was the largest of the three parcels acquired by Babcock from Sheppard in
1814, with 187 feet of Main Street frontage. All three parcels were 100
feet deep. Of the three building lots made from this parcel, only one retains
an old structure, probably from this very earliest period of the village's
expansion from the site of a crossroads tavern to the county seat. The three
lots are #s 333, 331 and 329. The house that once stood at 329 Main Street
is gone, having burned down about 20 years ago. Part at least of No. 333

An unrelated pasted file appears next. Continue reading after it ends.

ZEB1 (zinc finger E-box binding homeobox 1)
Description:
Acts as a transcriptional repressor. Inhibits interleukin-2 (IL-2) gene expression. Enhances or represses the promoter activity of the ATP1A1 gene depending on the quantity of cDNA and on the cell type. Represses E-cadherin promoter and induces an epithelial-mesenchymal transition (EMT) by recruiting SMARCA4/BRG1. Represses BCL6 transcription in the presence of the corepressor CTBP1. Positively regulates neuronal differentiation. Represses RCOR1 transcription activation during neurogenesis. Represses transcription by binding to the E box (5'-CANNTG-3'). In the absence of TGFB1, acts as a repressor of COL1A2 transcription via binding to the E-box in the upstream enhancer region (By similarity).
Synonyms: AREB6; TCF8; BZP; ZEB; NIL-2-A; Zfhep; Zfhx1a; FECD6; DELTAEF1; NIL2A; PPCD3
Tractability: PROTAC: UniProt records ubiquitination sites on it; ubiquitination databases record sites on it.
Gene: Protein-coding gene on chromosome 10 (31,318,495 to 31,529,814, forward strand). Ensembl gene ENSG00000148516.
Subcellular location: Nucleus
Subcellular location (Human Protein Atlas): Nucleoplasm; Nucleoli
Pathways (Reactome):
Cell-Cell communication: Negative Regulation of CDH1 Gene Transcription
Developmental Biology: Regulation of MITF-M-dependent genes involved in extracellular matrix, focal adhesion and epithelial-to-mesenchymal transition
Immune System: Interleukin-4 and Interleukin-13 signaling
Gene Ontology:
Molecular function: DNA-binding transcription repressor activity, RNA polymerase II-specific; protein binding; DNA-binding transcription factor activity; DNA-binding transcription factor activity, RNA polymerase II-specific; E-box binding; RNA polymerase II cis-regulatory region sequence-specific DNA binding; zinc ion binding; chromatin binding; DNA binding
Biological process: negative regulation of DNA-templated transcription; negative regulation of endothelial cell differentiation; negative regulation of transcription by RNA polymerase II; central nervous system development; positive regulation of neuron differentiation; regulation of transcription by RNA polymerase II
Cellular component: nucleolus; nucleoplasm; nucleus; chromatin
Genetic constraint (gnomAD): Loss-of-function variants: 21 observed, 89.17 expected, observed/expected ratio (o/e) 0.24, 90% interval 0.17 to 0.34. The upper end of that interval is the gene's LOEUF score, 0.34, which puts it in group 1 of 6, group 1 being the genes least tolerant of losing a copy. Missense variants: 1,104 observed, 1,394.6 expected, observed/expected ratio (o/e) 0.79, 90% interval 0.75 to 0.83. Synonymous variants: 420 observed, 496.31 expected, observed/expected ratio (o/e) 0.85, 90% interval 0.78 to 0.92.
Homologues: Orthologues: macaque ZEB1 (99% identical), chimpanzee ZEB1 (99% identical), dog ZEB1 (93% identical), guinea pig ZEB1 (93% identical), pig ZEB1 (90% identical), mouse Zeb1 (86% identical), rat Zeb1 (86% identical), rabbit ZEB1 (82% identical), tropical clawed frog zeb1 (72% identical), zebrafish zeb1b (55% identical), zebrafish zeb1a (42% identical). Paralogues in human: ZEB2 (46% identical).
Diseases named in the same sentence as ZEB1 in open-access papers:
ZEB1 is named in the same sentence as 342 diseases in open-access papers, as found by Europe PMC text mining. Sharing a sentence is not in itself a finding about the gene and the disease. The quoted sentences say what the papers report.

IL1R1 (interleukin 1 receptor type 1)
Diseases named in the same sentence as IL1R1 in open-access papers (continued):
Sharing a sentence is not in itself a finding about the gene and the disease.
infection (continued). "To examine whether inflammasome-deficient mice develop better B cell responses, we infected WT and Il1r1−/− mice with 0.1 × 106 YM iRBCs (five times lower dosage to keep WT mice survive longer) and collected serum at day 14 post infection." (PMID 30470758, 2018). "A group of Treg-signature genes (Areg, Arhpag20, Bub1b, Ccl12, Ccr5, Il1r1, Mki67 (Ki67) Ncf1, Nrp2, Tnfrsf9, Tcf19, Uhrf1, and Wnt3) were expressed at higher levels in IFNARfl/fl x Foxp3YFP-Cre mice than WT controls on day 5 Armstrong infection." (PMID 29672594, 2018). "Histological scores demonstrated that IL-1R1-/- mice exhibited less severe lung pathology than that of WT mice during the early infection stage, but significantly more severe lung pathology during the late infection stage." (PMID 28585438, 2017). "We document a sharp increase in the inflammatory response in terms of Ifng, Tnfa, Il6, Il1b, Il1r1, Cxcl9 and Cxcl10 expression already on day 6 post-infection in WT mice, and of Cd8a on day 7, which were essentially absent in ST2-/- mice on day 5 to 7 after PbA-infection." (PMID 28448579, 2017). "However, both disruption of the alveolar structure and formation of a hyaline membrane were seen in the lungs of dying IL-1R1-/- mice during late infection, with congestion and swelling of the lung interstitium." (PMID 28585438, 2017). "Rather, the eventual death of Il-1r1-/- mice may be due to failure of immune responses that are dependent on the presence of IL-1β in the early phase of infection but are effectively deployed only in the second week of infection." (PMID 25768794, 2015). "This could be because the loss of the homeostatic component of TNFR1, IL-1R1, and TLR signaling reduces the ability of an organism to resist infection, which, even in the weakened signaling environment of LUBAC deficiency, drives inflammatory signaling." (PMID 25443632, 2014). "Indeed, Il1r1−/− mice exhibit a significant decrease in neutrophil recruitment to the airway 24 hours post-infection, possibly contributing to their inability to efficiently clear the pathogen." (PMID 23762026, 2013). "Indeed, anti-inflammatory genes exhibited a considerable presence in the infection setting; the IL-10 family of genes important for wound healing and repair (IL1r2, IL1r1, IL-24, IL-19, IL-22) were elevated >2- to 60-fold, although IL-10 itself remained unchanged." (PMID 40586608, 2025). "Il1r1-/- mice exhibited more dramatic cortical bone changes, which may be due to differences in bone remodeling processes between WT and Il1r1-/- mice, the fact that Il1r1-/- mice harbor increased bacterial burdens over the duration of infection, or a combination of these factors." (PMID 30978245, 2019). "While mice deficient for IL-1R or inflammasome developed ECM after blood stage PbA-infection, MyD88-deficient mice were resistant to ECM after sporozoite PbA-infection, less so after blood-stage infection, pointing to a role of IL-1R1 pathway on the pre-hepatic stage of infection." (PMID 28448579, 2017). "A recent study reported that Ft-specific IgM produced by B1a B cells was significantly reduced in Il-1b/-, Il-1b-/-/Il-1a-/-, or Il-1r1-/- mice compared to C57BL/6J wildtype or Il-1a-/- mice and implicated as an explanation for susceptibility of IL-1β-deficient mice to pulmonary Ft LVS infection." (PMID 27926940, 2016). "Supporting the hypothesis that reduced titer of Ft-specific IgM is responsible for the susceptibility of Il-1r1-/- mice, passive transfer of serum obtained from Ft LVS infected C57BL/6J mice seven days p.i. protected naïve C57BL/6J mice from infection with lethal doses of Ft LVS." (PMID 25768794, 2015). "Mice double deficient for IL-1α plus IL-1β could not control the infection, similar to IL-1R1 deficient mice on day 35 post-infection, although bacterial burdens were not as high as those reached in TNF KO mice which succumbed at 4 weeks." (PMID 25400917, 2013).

is very old indeed, and No. 331 dates to the 1890s.
was the smallest of the three parcels, with 60 feet of frontage, between
Keziah Sabin's lot on the north and a 30-foot right of way retained by Sheppard
on the south. The position of the latter seems to have been adjusted about
1824, allowing some more space for the two building lots eventually created
from this parcel, Nos. 341 and 337.
acquired this piece at the same time as the other two. It included the lots
on which #s 345-355 were built. The Main Street frontage was 177 feet, between
Joel Dorman on the north (the corner lot) and Keziah Sabin on the south
(50 feet wide, now #343). Babcock sold this parcel in three pieces: lots
#355 and 351 to Henry Bradley in 1842; #349 probably to William L. Way;
and #345 probably to Joseph Ketchum.